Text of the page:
Hacking the Hacker: The Story from DefCamp 2019

What happens when you hack the infotainment system of a car and then sell your hack as a service? What happens when you do that but forget to defend yourself?

You get hacked.

As a member of the of Axway Product Security team, I explained to the audience at DefCamp 2019 security conference how I broke into what I call “Hack as a Service.” I used a chained attack technique, abusing different weaknesses in the services offered by an anonymous hacker who was “selling” a utility application for Honda infotainment systems. I showcased the whole process, step by step, including the incentives but also the tools I used, along with the (most important): The how and why’s that his attack was successful.

Because security research is fun but, in the end, we must learn something from it, right? I explained how a mix of weak password policy, lack of brute force attack mitigation, security misconfiguration, security best practices ignorance plus a broken application license mechanism can break your business. While the full presentation video can be watched on YouTube, here is a summary of my talk:

An anonymous website hosting a JavaScript Android exploit meant to root the Android device and install an application called “Honda Hack.” This website was hosting payloads for the latest infotainment systems of Honda vehicles which are running Android operating systems. Legitimate users would have to pay some money in exchange for an authorization code that would allow the exploit to run and the Honda Hack application to be installed on the device.

Chapter I: Content Discovery

Phase 1 of the attack was brute-forcing resources URLs in order to find hidden but available content on the website. The main purpose was to find the APK file that was supposed to be hosted on the server. For such scenarios, tools like dirb or Burp Proxy are handy.

Chapter II: Brute-forcing password-protected resources

Even though phase 1 was successful and the APK file was retrieved, I could not have it installed on the infotainment system device without rooting it. The JavaScript payload for rooting the device was protected by a server-side enforced authorization code. Server-side validation is the right way to do it, isn’t it? The only problem is that the code’s length was being checked at the client-side and that provided enough clues to perform a brute-force attack on it. This phase concluded with uncovering two valid authorization codes in a fairly short amount of time.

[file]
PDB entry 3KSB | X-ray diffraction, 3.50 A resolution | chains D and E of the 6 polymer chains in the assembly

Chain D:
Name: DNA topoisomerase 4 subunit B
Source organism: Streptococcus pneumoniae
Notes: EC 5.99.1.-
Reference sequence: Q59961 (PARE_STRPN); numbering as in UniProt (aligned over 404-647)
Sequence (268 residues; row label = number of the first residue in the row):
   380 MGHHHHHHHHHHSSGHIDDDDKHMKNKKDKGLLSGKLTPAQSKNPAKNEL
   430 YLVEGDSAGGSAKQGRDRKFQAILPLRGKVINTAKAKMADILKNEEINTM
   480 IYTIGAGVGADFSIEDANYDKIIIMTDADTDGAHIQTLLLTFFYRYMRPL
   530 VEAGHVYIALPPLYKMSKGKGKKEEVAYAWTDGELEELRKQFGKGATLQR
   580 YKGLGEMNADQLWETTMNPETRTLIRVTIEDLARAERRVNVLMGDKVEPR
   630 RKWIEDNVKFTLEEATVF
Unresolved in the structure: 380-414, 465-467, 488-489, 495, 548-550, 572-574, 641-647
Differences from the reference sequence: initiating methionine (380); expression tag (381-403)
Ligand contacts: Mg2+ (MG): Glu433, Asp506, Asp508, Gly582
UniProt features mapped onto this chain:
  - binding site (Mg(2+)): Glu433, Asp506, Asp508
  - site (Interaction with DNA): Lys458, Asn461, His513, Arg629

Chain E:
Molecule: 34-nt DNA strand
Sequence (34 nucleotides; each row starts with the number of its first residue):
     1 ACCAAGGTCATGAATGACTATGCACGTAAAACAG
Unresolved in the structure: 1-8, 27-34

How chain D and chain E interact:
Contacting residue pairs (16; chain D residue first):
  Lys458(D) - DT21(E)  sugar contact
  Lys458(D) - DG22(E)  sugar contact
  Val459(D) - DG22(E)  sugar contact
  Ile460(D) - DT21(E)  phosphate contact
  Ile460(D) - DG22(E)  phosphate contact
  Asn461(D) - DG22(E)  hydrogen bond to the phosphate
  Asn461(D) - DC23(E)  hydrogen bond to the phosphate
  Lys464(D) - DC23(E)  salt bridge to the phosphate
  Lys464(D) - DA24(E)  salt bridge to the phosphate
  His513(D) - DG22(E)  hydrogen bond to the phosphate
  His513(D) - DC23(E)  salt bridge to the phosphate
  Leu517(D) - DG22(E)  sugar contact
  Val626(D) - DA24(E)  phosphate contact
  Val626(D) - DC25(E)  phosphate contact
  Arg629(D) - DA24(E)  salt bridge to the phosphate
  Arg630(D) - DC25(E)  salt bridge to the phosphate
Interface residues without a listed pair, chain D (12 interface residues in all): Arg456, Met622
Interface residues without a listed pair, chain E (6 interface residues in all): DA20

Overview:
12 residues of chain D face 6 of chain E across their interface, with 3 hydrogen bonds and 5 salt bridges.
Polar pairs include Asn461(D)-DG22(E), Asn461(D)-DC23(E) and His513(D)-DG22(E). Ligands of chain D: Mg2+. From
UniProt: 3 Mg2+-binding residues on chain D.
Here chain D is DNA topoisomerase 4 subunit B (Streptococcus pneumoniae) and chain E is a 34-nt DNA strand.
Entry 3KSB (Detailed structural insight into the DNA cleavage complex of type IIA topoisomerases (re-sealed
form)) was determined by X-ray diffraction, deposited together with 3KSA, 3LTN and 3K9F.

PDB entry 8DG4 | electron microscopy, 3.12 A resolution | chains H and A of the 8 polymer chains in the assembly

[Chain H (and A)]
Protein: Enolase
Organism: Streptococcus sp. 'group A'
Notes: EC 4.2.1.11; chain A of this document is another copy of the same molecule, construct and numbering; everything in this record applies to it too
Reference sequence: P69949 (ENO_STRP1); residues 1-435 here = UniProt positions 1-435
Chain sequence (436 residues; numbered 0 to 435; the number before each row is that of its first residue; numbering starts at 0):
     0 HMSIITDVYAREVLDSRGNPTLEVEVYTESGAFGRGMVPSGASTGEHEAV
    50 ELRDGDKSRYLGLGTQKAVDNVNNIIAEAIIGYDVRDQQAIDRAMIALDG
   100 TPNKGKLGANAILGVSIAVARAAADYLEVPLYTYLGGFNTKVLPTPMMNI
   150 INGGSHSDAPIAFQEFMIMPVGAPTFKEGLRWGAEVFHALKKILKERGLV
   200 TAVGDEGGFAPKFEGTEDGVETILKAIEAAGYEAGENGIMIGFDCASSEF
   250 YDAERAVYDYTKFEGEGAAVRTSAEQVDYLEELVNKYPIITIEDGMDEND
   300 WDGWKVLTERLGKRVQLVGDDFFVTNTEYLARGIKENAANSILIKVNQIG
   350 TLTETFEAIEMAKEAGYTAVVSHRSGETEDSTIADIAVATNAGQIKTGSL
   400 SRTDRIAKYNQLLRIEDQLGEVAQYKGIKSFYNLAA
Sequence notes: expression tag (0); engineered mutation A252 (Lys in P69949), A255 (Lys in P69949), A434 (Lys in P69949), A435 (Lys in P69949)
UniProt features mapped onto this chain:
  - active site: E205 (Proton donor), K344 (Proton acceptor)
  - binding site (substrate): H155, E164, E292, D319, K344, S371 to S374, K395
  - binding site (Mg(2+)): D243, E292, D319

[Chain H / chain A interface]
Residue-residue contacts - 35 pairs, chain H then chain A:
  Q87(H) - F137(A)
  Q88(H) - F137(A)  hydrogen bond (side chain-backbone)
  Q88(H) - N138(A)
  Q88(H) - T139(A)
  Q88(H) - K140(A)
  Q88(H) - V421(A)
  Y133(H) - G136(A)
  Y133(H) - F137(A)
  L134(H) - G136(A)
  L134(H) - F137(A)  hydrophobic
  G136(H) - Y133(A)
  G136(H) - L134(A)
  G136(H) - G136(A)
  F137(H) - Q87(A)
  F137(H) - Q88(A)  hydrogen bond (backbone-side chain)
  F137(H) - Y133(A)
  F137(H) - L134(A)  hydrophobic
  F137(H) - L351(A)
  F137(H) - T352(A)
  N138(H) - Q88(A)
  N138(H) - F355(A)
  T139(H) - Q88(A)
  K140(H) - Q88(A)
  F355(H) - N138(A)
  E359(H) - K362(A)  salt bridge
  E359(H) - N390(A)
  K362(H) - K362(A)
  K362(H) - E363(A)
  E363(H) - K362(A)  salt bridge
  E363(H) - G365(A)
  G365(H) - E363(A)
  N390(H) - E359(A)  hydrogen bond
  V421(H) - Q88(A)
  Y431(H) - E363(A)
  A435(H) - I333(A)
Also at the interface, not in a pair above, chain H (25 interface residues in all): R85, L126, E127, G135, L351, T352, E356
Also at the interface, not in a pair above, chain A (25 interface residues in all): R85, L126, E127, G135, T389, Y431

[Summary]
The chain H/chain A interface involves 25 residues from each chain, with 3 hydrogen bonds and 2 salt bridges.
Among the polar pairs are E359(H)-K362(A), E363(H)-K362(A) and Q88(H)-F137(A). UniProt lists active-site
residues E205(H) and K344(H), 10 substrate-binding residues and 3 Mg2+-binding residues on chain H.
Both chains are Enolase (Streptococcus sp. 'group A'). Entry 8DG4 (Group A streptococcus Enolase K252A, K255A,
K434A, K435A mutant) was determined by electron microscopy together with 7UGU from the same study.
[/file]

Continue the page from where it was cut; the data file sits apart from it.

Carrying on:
Chapter III: Reverse engineering the Android application

Having the app installed revealed that it was asking for a key in order to upgrade to the Pro version and use all the features. For getting the key, I performed both static and dynamic analysis of the application and reverse-engineered the key validation system. This attack was facilitated by several mistakes that the developer did, and I explained them during the talk. After all, the entire attack chain was successful because of weaknesses identified in each component of the system: infrastructure, web application, APK source code.

During my presentation, the audience had the chance to hear this story taken from the real world and it was well-received. One of the main benefits of Infosec Community is that we can exchange ideas, share knowledge and experience that can be further applied in our daily job, ending up with a more secure digital world.

READ MORE: 8 ways to Help Keep Ransomware from Holding your Digital Files Hostage

DefCamp is the most important annual conference on Hacking  & Information Security in Central Eastern Europe. Each year it takes place in Bucharest. This year it celebrated its 10th edition. This conference has grown rapidly over the years and the numbers speak for themselves. This edition of DefCamp brought together over 2,000 decision-makers, security specialists, entrepreneurs, developers, academic, private and public sectors.

A funny fact: the very first edition of DefCamp had as many attendees as this year’s edition had speakers.

Each year, Axway has a strong presence at the most important security conferences all over the world. Axway security experts are active members of the Infosec community, participating with content, code and engagement in CTF competitions.

Learn more about API Security, checking it twice.

LEAVE A REPLY

Please enter your comment!
Please enter your name here

This site uses Akismet to reduce spam. Learn how your comment data is processed.